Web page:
Back to whiskey, the Fleur de Lis brings Irish Double Whiskey, Cognac, Cynar, Lime, and Pecan Syrup together to make a slightly thick, and laid back kicker of drink. I find this one difficult to describe. It somehow manages a distinct citrus to it even while bringing the whiskey’s butterscotch sweetness – suspect the whiskey might be a Glendalough? The cognac grants a depth and warmth to it, probably enhanced by the pecan. The Cynar being a Hoodooist favourite helps provide balance to the sweetness.

Sun Tavern Bar Bethnal Green London Cocktail

The Wake

Finally, The Wake: 3yr Guyanese rum, Suze, Overproof Poitin, Lemon – Of course, the overproof Poitin bit is fascinating, as it can run well into the 90% ABV. The nose is loud, sour, and almost like sand after rain – not soil, not earth, sand. The 3 yr rum, which I’m gonna hazard a guess at El Dorado 3yr, provides a coconut and hay flavour, and dry – harmonises well with the Suze’s bitter gentian. That drop of Poitin is what, I suspect, adds to the dry, grassy, white rum flavours. Long, dry, citrus, bitter – the cherry at the end is a major contrast, and seems to soak up the Poitin like a shot because wow it’s a kick in the teeth.


It was difficult to keep up with the One for the Road (or even the Fleur de Lis), but the short cocktail list manages to be incredibly original, hard-hitting, exquisitely prepared and a bargain. Service is exceptionally swift, whether at bar or table.

The Sun Tavern’s easily the Hoodooist’s favourite new spot in Bethnal Green.


Drinks: ****-*****
Atmosphere: ***
Service: ****


The Sun Tavern

441 Bethnal Green Road
London E2 0AN

The Jam Tree, Clapham

Type of BarBar/Restaurant
Ideal for: Brunch, Sundays, Small Groups


Last night’s whisky barely worn off, the only way to sort it out is a Sunday roast and a Bloody Mary.

Bring on the Jam Tree! From the guys who brought you Fu Manchu, Clapham North (Click HERE for Review!)

Keep in mind, the venue was reviewed on a Sunday morning, so the Hoodooist can’t speak for how crowded it might get on a Saturday night, but it certainly looks like a party venue with the Wrong Trousers Day!

Jam Tree Brunch Cocktails

But this Sunday brought the sun back out, and the large outdoor lounging area was open behind the hidden bookcase bar. Shades donned, roasts ordered, the Hoodooist and pal went through three rounds: Two drinks from the Bloody Mary menu, two from the usual cocktail menu, and two from off the menu.

Jam Tree Brunch Cocktails

The Bloody Marys: a Classic, and a Wasabi Mary. The Classic Bloody Mary is exactly what you want from it – just the right amount of savour sauce and Tabasco kick.

The Wasabi Mary adds (wait for it) wasabi and soy sauce, much to the Hoodooist’s delight. A nice jolt first thing in the morning.

Jam Tree Brunch Cocktails

Foreground: Damson in a Dress; Background: Confiture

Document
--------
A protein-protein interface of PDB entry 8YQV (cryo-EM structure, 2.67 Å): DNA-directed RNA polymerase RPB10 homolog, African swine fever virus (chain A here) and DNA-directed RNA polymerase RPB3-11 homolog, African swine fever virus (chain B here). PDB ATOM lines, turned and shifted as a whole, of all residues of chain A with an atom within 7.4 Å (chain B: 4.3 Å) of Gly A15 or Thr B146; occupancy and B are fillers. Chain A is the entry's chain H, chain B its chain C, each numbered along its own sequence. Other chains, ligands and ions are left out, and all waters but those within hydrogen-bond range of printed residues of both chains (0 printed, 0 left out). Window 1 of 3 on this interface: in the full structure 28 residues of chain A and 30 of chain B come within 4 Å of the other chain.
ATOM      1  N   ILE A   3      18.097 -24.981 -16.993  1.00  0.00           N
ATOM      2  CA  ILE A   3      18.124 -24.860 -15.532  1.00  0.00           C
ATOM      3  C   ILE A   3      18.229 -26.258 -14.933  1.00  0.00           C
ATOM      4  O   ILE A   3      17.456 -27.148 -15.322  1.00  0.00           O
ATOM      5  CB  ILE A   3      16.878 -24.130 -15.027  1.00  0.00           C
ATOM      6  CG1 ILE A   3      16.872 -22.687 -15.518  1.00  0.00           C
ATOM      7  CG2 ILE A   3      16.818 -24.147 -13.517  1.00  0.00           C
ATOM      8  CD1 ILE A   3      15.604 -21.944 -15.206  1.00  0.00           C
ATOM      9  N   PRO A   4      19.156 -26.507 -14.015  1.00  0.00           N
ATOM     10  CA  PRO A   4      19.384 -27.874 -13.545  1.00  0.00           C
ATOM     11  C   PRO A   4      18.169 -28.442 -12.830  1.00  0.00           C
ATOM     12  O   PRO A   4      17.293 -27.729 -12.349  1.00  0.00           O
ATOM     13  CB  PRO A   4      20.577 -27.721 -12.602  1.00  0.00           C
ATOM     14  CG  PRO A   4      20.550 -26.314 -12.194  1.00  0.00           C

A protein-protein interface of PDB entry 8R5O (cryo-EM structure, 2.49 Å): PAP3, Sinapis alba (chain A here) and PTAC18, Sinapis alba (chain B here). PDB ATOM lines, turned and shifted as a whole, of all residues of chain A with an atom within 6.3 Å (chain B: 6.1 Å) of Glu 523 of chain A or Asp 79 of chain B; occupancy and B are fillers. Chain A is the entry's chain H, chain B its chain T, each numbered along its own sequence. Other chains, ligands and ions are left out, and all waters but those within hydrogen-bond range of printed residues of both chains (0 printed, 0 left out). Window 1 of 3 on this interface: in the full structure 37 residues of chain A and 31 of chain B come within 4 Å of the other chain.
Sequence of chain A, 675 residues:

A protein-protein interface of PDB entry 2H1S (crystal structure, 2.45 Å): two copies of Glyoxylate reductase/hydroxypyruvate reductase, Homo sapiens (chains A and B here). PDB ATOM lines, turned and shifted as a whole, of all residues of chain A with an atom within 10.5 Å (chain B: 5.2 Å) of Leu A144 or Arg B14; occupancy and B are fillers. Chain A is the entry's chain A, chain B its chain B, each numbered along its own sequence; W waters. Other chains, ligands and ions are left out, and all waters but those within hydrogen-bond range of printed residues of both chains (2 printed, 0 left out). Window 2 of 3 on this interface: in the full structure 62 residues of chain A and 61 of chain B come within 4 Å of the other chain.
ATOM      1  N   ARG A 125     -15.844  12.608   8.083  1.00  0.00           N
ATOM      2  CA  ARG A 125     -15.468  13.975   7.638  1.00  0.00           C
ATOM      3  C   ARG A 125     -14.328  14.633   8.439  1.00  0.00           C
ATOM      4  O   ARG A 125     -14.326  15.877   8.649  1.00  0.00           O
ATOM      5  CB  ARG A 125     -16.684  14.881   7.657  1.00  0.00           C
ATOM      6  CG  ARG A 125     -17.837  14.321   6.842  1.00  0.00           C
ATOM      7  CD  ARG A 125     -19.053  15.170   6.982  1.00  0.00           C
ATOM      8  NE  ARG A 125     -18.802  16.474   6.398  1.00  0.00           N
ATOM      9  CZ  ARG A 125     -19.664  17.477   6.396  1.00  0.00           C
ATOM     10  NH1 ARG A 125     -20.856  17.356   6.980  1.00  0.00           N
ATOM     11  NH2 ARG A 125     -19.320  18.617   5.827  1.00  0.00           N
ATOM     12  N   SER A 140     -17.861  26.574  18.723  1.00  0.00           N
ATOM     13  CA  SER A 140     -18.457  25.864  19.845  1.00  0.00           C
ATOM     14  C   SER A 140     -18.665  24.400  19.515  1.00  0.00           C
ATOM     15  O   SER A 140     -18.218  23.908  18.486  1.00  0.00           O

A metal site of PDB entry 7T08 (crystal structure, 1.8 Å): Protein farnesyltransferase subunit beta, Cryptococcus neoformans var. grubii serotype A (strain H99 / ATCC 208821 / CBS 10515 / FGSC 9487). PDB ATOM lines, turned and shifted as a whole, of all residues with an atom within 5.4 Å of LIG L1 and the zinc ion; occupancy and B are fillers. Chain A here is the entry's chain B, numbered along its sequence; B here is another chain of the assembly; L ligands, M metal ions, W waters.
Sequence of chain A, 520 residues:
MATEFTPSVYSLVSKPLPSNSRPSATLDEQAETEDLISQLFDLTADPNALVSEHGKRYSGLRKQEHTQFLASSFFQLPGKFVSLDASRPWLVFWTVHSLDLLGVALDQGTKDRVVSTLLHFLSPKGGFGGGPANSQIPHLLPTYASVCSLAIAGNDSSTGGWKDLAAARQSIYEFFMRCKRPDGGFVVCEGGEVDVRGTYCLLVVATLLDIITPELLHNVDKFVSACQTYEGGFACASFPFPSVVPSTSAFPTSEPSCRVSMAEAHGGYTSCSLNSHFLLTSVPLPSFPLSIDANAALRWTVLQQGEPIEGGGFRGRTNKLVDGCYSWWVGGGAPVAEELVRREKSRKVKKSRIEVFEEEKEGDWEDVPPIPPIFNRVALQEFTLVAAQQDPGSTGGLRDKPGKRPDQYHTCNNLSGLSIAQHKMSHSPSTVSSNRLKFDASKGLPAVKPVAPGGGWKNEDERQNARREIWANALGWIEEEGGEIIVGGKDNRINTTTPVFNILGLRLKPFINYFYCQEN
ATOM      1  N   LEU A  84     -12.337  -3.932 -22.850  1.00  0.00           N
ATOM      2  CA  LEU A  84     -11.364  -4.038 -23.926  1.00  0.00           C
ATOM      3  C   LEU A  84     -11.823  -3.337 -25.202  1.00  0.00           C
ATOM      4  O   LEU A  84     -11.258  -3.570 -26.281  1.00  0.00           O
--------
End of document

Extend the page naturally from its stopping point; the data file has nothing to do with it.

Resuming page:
Post-Roast (the highlight of which is the fantastic black pudding), two cocktails from the menu were ordered: the Damson in a Dress, and Confiture.

The signature cocktail list is lengthy, definitely. But has a slight drawback. They’ve all tried a bit too hard to fit into the ‘jam’ theme – which doesn’t always work to their advantage.

Neither the Confiture, nor the Damson were satisfactory, and seemed forced, though their ideas were good. You see what you get with The Confiture – Cariel Vanilla Vodka, raspberry jam, pineapple juice and Chambord, comes off a bit muddled, and should be served at a lower temperature, if possible.

The Damson in a Dress, dressed up in chocolate net, brought Damson Vodka, Martini Bianco, lime jam and prosecco together, but tasted overwhelmingly of Martini Bianco. Can’t think of a way to help this one.

Jam Tree Brunch Cocktails

Foreground: Laphroaig 10yr Old Fashioned; Background: Maker’s Mark Whisky Sour

But there is an upside! Ordering off-menu proved to be a good idea – showing that the skills are present.

A Maker’s Mark Sour is what you’d want from a Sour – the lemon juice tempers the distinct bourbon’s spices, butterscotch and vanilla, with an oaky finish.

And a Laphroaig 10yr Old Fashioned is served with slow-melting ice (well done). Excellently dry and smoky, the sugar brings out the medicinal flavours full force. Once the iodine flavour dies down, it’s followed by seaweed, maybe liquorice? Very enjoyable to lie back and relax with.


Our bartender seemed rather pleased for the off-menu order, especially with the particular whisky orders – off menu seems to be the way to go!

Service is excellent, at least on these quiet Sunday mornings – attentive, swift, conversational.


The Jam Tree is attempting to add the cocktail bar to the gastropub and succeeds so far as classics are always successful when made with a keen hand. However, the signature cocktail list needs much to be desired since a cocktails cannot be twisted into any form to fit a theme. But the talent is present, so if in the area in need of brunch with a fab Bloody Mary on the side, Clapham has a spot.


Drinks: Signature Cocktails: *, Bloody Marys and off-menu drinks: ***
Atmosphere: ***
Service: ****


The Jam Tree Clapham

13 – 19 Old Town,
London SW4 0JT

Arabica Bar & Kitchen, London Bridge